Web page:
Reality check for league strugglers Ajman

Abdul Wahab Abdul Qadir has Ajman playing an entertaining brand of football, which they have found success with in Etisalat Cup matches and are hoping to carry that over to Pro League games, writes Ahmed Rizvi.

Abdul Wahab Abdul Qadir has his Ajman side, in orange, playing an entertaining style of football.
Powered by automated translation

It is rare for a football coach, particularly in this part of the world, to be as critical of his players after a victory, as Abdul Wahab Abdul Qadir was this past Sunday, especially if that win came on the road against a team of the standing of Al Ahli.

The Ajman coach was unimpressed by his players' efforts in their Etisalat Cup tie, and used words such as "coma" and "zombie" to describe their state on the pitch in the 2-1 success.

"This is one of the worst games we have played since the beginning of the season," Abdul Qadir said after the match.

Harsh words, you might think, given that it was Ajman's first win in four matches.

But winning ugly is not part of the Iraqi's coaching philosophy.

Win or lose, he prides himself on playing entertaining football.

"The most important thing for me to is to offer real football, to play in a way that entertains the fans, whether they are home fans or away," Abdul Qadir said before the start of this season.

"It is important that we fight tooth and nail in every game, like it is a championship final, without looking at the name of the opposition."

With the exception of that last game against Ahli, Ajman have rarely let their coach down.

They have played their hearts out, earning the respect and praise of Pro League rivals.

"I enjoy playing against Ajman," Cosmin Olaroiu, the coach of champions Al Ain, said after his 4-1 win there last month.

"They are a team that is always trying to do something, create something. They are not content with just sitting back and that is what makes matches against them to tough and challenging.

"They are a team with a remarkable playing mentality and have the strategy of how to learn and take advantage of their rivals' mistakes."

Many other Pro League coaches have expressed similar views, from Quique Sanchez Flores at Ahli to Walter Zenga at Al Nasr.

Diego Maradona, who was coach of Al Wasl last season, said he spent a sleepless night ahead of their match against Ajman last season.

"I was up at six o'clock in the morning watching Ajman videos," Maradona said. "They have a good goalkeeper and they are a well organised team. They have some good midfielders and their No 10 is a very good player with very Latin American skills. He's very dangerous. It's been keeping me up all night thinking of a solution to stop their number 10."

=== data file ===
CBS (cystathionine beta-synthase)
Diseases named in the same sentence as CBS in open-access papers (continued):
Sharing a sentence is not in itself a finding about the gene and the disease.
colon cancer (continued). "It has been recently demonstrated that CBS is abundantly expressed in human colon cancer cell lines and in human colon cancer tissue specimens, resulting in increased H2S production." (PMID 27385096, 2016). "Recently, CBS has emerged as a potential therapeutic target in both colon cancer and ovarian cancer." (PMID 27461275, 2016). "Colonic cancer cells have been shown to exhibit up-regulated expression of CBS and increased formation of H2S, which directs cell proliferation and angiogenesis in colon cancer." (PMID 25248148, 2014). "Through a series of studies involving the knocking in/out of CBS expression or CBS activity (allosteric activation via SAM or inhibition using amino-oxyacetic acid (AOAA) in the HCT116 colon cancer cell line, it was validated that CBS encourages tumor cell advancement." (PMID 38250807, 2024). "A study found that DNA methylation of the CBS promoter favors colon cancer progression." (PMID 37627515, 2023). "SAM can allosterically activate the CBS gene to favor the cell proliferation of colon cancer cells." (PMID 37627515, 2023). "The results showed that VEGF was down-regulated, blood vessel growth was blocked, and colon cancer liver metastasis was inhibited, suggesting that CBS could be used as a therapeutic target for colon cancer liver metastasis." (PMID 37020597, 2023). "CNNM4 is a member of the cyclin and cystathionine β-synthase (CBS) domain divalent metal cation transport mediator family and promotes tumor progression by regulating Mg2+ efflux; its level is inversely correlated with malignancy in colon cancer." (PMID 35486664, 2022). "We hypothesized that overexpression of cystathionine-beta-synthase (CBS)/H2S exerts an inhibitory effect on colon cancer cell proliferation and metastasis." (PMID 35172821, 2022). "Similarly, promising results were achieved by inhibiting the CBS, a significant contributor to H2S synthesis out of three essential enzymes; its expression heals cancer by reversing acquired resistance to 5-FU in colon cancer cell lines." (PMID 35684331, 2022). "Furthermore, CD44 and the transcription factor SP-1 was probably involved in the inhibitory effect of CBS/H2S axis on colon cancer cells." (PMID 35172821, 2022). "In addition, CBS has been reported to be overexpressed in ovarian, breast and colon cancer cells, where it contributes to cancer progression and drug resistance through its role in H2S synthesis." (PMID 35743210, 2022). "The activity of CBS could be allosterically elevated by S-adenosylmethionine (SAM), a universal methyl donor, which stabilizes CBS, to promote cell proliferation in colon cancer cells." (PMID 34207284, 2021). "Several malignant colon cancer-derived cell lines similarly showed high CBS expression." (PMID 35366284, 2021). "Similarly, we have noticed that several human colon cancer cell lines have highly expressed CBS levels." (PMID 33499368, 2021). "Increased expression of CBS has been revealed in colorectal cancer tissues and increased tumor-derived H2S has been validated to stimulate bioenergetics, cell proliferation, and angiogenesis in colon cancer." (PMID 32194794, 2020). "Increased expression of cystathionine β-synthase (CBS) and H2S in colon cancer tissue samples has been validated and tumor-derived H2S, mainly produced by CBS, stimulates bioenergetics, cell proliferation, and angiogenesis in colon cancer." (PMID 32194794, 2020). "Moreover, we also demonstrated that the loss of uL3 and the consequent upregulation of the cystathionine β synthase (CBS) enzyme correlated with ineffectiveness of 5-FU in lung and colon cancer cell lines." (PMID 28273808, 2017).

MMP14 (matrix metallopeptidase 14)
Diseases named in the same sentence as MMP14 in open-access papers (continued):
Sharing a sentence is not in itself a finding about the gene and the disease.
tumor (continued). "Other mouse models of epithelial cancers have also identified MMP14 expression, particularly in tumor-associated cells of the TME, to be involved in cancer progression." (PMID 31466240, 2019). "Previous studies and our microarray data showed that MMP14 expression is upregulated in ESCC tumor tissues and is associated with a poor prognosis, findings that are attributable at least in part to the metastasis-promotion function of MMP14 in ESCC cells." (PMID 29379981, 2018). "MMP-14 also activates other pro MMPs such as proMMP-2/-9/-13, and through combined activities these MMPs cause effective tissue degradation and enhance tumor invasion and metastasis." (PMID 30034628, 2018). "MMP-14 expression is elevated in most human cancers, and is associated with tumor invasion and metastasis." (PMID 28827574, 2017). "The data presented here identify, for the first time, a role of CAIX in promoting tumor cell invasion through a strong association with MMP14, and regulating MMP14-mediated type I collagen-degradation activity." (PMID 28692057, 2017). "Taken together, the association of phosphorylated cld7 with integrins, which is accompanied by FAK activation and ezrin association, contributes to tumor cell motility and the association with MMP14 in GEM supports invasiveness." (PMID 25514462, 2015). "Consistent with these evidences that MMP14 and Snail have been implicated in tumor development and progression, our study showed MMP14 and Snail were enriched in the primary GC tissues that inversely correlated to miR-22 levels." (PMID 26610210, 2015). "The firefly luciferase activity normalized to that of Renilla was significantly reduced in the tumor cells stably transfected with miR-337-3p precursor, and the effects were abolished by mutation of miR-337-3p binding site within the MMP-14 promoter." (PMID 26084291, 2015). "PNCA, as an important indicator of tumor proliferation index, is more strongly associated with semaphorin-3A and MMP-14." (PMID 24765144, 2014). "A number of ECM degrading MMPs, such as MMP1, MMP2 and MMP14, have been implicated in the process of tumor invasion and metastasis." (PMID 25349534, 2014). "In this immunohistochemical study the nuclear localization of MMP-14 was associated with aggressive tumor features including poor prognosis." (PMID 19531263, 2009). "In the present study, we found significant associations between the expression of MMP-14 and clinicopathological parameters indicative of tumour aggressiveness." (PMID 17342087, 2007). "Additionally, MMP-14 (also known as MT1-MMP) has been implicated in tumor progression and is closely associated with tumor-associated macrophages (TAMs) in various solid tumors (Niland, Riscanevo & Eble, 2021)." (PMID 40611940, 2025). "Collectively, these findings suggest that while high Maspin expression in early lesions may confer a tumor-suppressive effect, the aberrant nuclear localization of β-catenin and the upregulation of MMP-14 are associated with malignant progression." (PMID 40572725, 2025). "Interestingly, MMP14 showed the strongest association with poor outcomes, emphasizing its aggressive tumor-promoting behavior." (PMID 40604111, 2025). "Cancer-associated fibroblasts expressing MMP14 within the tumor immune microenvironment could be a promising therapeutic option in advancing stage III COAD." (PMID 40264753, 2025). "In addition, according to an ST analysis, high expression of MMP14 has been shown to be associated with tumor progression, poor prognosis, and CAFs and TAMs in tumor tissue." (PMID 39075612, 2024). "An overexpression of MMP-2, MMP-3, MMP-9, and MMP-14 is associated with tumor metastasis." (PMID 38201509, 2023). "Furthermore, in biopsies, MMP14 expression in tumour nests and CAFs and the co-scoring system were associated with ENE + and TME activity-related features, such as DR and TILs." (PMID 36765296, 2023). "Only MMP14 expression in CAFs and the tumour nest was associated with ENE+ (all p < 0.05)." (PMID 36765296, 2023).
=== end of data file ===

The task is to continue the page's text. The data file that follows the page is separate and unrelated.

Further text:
Unfortunately for Ajman, the No 10 who impressed Maradona so much is not available for them this season.

Karim Kerkar played the first two matches of the campaign but an ankle injury has ruled the Algerian out for four months and the club were forced to bring in the Moroccan Abdessamad Oujaki as replacement.

Kerkar's injury could be a big blow for Ajman.

He was one of the top performers for them last season with his dynamism and flair in the midfield. The club will also be missing Hassan Maatouk's flamboyance as the Lebanese is now with Al Shaab after signing with Emirates in the summer.

Officials at the club, however, are confident these changes will not hurt the team. They point to Ibrahima Toure's departure to the French club Monaco in January after an explosive start last season.

"Toure achieved remarkable success with the team and when he left for Monaco, most people thought we will be affected by his departure," said Khalifa Essa Jarman, the chairman of the club's board of directors. "But there was no decline in the team's performance as all the players were up to the responsibility entrusted to them."

Abdul Qadir's keen eye for talent has also helped in establishing Ajman in the top division. Last season he brought in Toure from Iran and Maatouk.

This time he has Founeke Sy, who scored 20 goals in 32 matches for the Iranian club, Sanat Naft, last season. The Malian has looked as good an investment as Toure with seven goals in five matches up to now. He scored four on his UAE debut, an Etisalat Cup match against Dibba Al Fujairah.

Ajman are top of their group in that competition, but they have just one point from three Pro League matches. However, Sanad Hamid, the team director, says there will be no pressure on his team when they take on Wasl at home tonight as the Pro League resumes after a 15-day break.

"We have not had poor results if you consider that we have played against Al Ain and Al Jazira in our first three matches, and now we are playing Al Wasl," he said.

"All these teams are championship contenders and I believe playing against these strong teams at the start of the season is better, even if we lose, because we are confident we can get better results in coming matches."

Follow us